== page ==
Putting in required face time throughout the year.

At the time of the sale, you need to put your annual plan of attack in place on what you need to be doing with these customers over the course of the year. Think about setting up quarterly business reviews with your customers -- not to "sell" them anything, but to inform them of key industry trends and to provide updates on how everything is going with the relationship. Provide suggestions for areas of improvement and be open with them on how things are progressing. Show that you "have their back," and are more interested in seeing them succeed with your product, as opposed to simply trying to sell them something. Of course, you will be intently listening for upsell opportunities, but don't sell them during those meetings.

Related: How 9 Successful Companies Keep Their Customers

For quarterly business reviews, I would vary up the breadth and depth of those meetings based on the relationship's importance to your business. So, perhaps, $100,000 accounts get the updates from their sales executive every quarter. Meanwhile, $500,000 accounts receive visits from key executives from the company, in rotation, at those quarterly meetings to show the company cares enough to send them. And, $1,000,000 accounts get a visit from the CEO at least once a year. Have a plan.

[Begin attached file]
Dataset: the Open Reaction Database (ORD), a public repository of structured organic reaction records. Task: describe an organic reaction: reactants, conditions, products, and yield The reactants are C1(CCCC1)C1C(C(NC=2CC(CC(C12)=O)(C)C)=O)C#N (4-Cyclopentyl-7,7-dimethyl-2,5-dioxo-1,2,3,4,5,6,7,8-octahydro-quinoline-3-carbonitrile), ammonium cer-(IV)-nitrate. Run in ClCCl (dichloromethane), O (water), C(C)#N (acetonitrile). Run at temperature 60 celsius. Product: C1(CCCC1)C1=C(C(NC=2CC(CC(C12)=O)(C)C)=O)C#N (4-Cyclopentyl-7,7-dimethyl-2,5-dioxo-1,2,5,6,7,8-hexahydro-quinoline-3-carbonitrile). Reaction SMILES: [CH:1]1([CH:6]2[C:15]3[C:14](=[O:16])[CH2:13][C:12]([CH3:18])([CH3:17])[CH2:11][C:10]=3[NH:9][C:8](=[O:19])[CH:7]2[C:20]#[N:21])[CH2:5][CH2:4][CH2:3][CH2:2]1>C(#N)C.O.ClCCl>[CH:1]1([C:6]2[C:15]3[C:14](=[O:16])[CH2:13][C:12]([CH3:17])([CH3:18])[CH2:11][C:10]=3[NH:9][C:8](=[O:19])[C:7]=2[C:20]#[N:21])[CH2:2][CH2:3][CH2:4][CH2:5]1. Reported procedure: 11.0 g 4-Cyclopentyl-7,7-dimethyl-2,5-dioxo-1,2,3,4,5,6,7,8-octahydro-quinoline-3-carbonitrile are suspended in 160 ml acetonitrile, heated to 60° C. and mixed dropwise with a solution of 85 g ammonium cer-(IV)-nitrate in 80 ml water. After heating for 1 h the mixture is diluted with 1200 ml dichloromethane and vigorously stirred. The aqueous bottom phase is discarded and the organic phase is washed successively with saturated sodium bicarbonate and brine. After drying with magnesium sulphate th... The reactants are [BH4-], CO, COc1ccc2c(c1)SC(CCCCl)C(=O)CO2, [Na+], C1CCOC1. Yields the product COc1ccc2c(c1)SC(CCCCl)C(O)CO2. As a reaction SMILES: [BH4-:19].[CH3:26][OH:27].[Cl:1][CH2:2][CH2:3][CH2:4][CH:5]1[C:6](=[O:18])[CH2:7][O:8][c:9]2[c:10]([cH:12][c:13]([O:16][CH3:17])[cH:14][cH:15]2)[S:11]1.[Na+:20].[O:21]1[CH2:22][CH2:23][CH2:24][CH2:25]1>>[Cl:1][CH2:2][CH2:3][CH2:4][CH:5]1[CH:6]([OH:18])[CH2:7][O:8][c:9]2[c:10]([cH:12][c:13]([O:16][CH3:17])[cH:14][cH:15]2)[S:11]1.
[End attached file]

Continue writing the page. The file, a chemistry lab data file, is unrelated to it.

Getting customers to renew.

And, as I have said many times in the past: closing the first sale is less important than closing the repeat sale. The repeat sale proves customers like your product and are happy with their experience with your business. And, it is materially more economical to drive revenue growth through customer retention, than it is to try to drum up new customers in the first place.

Imagine if you were a $5MM revenue business and you were losing half of your customers each year. Instead of adding $2.5MM in sales for 50 percent growth in year two, your sales team is spinning its wheels just to see revenues stay flat. So, track your customer churn, and keep it to an absolute minimum.

The key message here: never take off your "sales hats." Selling is an ongoing process, and needs to be built into your company's DNA throughout the entire customer lifecycle -- over and over again! But, in a way, that the customer doesn't feel like they are being "sold" anything at all. So, carefully walk that line. And, don't forget, selling responsibilities don't start and stop solely with the sales team. Make sure you create an "everyone sells culture" throughout your entire employee base, for maximum success.

George Deeb

Entrepreneur Leadership Network® VIP

Managing Partner at Red Rocket Ventures

George Deeb is the managing partner at Red Rocket Ventures, a consulting firm helping early-stage businesses with their growth strategies, marketing and financing needs. He is the author of three books including 101 Startup Lessons -- An Entrepreneur's Handbook.